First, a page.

Last night my daughter Nikki came to my bedroom. “I broke your mug,” she said.
“Which one?” I asked.
“The orange and blue one,” she said.
“Too bad,” I said. “I like that one, but at least it’s not my favourite. I forgive you.”
A few minutes later she came back. “I was wrong,” she said. “It was the one that says ‘love more’ on it.”
“Oh dear,” I said. “That’s my favourite. But I still forgive you.”
This morning I went to the kitchen to survey the damage. Five pieces of broken pottery. Never to hold my favourite tea again.
And then inspiration hit. Kintsugi. The Japanese art of repairing broken ceramics with gold seams, believing that the piece is made more beautiful by its brokenness.
After the glue was dry, I coloured over the crack with gold paint. I showed Nikki. Her eyes lit up. “Oh! It’s like Japanese art now!” she said.
“Yes,” I said. “More beautiful for the wound.”
After repairing the mug, I drove Nikki to her art class at university and then headed to a coffee shop to work until meeting my client at noon. On the way to the coffee shop, I drove past the graveyard where my son is buried. Just as I was driving past, an eagle flew low in the sky over my head. Chills ran up my spine.
Since the eagle appeared to my sister and I just before Mom died, I have associated eagles with my mom’s ongoing presence in my life. When I shared the eagle story in a class I was teaching last year, an Indigenous student came to me at break and said “in my culture, we believe that eagles carry our prayers to the Creator.”
And so, in that moment in my van, I felt both my Mom’s presence and my son’s presence. And the presence of the Creator.
And my thoughts returned to my gold-painted broken mug.
“More beautiful for the wound.”
Yes, like the mug, I am more beautiful for the wound. I am more beautiful because I know the pain of grief. I am more beautiful because I have walked through deep valleys. I am more beautiful because I have learned the meaning of grace. I am more beautiful because I have let people crack my heart open. I am more beautiful because I have known deep love and immeasurable grief.
Sure, there are many days when I wish my mug were whole again, when I wish my mom and my dad and my son were still in my life, but I know the deep veins of gold their passing left in my life and for that I am grateful.
Yesterday, after I launched A Soulful Year: a mandala workbook for ending one year and welcoming another, I received one of the most beautiful pieces of feedback I’ve gotten since starting this work. Someone who’d worked through A Spiral Path recently had now purchased A Soulful Year, and said this: “Heather, I have to tell you how meaningful The Spiral Path has been for me. I find your writing so meaningful and honest – it goes way deeper than most of what I read and prompts I undertake. Thank you so much for your offerings.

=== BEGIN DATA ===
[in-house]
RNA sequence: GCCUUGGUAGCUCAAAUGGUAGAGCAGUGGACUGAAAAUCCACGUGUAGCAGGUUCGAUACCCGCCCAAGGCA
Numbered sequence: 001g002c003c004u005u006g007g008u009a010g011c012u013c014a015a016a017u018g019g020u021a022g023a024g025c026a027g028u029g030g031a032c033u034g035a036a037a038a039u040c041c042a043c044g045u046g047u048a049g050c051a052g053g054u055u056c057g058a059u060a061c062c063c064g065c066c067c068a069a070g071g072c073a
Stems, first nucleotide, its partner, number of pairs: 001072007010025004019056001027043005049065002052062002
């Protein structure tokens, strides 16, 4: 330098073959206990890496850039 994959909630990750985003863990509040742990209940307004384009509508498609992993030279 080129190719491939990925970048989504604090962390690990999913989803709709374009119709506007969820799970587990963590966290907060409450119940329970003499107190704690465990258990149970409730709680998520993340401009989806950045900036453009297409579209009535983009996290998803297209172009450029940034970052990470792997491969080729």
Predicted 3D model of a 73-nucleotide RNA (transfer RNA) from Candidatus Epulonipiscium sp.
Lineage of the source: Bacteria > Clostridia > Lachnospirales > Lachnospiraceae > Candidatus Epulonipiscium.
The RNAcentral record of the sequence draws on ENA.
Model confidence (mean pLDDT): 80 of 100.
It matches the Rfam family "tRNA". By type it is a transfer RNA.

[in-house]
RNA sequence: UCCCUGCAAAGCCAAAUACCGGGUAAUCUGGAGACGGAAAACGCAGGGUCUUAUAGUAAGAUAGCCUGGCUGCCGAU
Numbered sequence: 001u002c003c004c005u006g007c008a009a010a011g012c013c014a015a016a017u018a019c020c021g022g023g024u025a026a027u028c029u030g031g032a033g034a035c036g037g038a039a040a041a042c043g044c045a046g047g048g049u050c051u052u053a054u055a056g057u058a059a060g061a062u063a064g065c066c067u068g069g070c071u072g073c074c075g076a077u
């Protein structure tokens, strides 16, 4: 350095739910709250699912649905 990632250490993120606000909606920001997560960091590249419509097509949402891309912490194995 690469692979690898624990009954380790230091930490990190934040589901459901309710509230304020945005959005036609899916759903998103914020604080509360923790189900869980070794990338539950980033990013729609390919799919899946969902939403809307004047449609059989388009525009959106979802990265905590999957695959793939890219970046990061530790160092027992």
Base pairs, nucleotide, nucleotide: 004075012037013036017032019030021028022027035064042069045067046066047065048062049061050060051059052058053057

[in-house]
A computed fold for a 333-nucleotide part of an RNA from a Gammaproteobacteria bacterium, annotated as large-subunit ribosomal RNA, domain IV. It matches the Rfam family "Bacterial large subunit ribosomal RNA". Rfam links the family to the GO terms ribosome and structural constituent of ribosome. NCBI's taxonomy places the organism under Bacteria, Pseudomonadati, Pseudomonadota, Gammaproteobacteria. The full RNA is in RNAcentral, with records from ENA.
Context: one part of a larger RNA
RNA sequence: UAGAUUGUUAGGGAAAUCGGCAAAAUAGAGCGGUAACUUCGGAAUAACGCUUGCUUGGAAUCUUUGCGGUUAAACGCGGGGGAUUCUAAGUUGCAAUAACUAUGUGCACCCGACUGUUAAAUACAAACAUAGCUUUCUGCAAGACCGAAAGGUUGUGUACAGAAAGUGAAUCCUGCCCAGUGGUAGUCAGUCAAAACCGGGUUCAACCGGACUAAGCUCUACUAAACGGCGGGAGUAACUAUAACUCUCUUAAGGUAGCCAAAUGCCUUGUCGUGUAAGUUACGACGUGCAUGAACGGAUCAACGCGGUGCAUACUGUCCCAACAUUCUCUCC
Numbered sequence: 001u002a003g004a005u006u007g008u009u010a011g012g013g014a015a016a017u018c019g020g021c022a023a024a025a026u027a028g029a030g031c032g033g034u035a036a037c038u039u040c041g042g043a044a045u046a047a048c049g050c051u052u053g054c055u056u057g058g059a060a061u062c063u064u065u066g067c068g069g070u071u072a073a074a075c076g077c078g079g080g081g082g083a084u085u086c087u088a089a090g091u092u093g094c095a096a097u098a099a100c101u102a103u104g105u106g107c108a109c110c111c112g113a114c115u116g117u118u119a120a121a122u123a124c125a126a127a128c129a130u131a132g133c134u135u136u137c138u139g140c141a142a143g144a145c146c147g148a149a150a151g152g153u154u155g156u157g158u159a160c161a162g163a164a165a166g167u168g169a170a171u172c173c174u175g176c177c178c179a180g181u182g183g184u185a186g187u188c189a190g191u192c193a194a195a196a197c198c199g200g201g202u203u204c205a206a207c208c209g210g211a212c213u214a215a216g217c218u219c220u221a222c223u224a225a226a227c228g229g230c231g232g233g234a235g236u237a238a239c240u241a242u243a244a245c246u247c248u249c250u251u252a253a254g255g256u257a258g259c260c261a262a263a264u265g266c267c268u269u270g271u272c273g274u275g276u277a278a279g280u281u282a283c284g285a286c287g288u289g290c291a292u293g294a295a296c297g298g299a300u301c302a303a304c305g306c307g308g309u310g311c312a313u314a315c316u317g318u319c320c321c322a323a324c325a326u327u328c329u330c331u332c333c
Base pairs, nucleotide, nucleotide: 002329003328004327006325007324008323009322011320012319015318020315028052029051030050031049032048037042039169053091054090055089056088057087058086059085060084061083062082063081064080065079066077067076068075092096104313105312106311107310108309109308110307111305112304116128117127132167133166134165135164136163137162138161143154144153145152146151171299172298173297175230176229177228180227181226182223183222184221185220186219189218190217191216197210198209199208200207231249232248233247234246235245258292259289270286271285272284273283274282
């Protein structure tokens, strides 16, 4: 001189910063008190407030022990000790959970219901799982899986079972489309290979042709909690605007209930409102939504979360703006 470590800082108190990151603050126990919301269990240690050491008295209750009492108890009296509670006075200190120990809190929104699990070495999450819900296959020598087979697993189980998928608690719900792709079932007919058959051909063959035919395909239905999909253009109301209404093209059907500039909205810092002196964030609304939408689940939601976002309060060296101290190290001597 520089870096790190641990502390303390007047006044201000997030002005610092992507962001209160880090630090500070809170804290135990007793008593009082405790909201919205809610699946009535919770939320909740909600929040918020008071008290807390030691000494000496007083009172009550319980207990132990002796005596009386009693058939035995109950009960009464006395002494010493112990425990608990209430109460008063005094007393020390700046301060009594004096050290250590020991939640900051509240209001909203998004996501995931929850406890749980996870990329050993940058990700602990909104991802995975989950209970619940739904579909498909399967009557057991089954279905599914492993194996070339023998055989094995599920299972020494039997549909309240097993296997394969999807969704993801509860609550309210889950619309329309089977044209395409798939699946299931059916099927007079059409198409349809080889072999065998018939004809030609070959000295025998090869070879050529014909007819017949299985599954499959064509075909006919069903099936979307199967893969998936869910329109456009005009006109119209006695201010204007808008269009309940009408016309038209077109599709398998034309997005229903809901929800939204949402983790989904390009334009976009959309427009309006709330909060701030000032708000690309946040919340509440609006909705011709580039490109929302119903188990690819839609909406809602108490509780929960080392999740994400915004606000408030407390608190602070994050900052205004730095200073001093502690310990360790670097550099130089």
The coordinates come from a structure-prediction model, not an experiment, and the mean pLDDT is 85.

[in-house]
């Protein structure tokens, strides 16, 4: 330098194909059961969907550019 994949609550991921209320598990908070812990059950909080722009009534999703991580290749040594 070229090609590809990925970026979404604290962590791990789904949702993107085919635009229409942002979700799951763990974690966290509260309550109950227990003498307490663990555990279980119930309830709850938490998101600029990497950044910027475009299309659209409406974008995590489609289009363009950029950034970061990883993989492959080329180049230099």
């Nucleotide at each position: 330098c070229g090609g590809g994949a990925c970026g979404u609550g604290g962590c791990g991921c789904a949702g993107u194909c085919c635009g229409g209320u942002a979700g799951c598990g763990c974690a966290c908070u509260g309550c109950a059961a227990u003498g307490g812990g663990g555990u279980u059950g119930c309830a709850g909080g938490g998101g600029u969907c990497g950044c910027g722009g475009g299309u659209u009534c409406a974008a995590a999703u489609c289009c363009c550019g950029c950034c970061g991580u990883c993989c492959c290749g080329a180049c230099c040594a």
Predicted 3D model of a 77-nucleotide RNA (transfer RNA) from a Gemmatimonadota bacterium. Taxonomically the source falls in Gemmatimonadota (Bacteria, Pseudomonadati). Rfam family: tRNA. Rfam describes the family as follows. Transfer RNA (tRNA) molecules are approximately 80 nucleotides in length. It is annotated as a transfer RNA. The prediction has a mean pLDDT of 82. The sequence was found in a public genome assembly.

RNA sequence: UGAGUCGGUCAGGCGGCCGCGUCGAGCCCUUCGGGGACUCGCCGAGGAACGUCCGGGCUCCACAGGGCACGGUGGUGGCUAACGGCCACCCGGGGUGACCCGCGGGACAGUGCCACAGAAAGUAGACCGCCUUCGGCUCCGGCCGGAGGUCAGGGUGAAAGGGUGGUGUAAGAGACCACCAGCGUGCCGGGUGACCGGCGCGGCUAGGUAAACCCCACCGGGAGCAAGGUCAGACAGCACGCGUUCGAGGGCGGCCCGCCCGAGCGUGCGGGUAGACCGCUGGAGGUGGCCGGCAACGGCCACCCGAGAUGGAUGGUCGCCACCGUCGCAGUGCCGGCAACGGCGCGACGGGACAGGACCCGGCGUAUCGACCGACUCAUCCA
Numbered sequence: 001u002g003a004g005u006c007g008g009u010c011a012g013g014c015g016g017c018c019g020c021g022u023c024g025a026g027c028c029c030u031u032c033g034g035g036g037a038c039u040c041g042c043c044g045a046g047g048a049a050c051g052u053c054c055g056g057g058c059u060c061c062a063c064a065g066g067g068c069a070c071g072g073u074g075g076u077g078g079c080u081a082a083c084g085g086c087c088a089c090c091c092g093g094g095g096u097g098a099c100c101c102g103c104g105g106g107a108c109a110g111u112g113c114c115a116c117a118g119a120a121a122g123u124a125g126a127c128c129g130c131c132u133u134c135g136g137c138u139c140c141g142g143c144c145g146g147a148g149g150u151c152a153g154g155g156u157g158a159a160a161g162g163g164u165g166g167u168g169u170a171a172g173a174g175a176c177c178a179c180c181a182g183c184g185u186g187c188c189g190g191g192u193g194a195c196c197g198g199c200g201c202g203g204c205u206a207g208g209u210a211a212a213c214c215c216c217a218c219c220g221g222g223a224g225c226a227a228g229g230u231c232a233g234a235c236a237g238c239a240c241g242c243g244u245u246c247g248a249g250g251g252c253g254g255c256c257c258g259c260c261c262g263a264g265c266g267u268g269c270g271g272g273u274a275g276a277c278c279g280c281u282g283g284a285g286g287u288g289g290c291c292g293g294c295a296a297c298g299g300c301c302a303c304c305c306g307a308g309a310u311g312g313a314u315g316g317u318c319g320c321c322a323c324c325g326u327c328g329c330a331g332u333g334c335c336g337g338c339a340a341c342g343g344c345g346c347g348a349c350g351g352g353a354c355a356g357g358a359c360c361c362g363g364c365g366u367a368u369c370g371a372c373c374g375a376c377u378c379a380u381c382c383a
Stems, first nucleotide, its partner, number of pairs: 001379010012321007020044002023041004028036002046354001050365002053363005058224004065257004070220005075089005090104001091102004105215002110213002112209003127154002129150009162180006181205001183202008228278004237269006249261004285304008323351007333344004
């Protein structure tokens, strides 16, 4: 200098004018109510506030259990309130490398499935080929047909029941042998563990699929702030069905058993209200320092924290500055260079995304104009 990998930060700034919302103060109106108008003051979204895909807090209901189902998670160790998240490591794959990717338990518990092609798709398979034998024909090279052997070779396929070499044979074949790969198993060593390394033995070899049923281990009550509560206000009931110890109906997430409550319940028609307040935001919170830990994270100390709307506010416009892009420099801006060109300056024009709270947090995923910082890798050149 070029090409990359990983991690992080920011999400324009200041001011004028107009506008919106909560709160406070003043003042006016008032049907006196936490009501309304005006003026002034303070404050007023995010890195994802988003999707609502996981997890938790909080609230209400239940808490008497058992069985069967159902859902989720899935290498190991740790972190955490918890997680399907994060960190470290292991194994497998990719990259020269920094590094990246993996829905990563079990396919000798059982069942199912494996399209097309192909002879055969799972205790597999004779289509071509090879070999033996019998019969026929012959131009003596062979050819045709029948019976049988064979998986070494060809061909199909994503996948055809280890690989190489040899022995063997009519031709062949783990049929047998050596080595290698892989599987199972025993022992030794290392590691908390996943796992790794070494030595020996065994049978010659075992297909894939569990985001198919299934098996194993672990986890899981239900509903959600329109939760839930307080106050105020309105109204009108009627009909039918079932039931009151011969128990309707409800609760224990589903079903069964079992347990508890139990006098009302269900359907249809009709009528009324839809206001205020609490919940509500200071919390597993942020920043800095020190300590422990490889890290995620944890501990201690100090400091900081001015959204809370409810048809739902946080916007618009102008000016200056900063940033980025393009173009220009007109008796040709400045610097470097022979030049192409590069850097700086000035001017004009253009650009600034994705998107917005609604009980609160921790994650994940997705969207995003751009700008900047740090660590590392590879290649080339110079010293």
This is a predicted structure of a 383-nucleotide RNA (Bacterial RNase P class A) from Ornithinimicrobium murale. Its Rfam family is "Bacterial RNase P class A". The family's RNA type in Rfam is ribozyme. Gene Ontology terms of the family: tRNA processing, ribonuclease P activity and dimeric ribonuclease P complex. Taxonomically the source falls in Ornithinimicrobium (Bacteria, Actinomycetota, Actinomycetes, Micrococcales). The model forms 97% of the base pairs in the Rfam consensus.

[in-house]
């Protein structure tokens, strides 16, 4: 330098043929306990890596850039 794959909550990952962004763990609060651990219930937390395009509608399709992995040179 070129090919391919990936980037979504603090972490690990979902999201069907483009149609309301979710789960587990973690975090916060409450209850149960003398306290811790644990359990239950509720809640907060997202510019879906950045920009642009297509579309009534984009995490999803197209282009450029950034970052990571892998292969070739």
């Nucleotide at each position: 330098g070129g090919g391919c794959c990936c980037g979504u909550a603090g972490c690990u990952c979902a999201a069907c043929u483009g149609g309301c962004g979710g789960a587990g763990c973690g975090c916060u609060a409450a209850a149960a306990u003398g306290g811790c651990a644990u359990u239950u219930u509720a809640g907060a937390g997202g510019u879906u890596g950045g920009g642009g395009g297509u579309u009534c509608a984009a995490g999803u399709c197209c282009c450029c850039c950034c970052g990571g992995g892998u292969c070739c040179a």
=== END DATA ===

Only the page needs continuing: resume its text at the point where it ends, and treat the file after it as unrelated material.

Way deeper. Yes, that’s where I dare to take people who are willing. Deeper into love, deeper into their grief, deeper into lament, and deeper into life. Because I want them to experience those veins of gold that can only happen when you do deep work, acknowledging your brokenness and daring to drip molten gold into the cracks.
Early in this work, I had to occasionally fight with that voice in my head that said “If only your work wasn’t so deep, you might sell more of it and make a decent living at this. People are looking for quick fixes, easy answers, and shallow dives that make them feel good but mostly help them avoid the deep stuff. You’re always talking about grief and lament and shadows – how do you expect people to engage with that heavy stuff?”
Despite the voice of self-doubt, I stuck with it, even when it seemed my work was picking up little traction. I stuck with it because I believe in the deep work. I believe that to truly heal ourselves and heal the world, we need to be willing to take an honest look at our brokenness and to begin the hard work of making friends with our shadows.
Because the world will continue to be more and more broken if we stay in the shallow end of the pool. We’ll continue to over-consume because we’ll be looking for the quick fix that shopping gives us. We’ll continue to wound each other because we don’t recognize the way that wounded people wound people. We’ll continue to create divisions between races, between genders, and between countries, because we’ll be afraid of the kind of deep and honest conversations that are needed.
Yes, I’m willing to stay in the deep end of the pool, even if it never turns me into a millionaire. Because I believe in the transformational power of that deep vein of gold weaving through my wounds.
And I am so grateful that, now that I’ve been in this work for four years, more and more people are finding me here in the deep end. Because they believe in this work too.
Welcome to the deep end of love.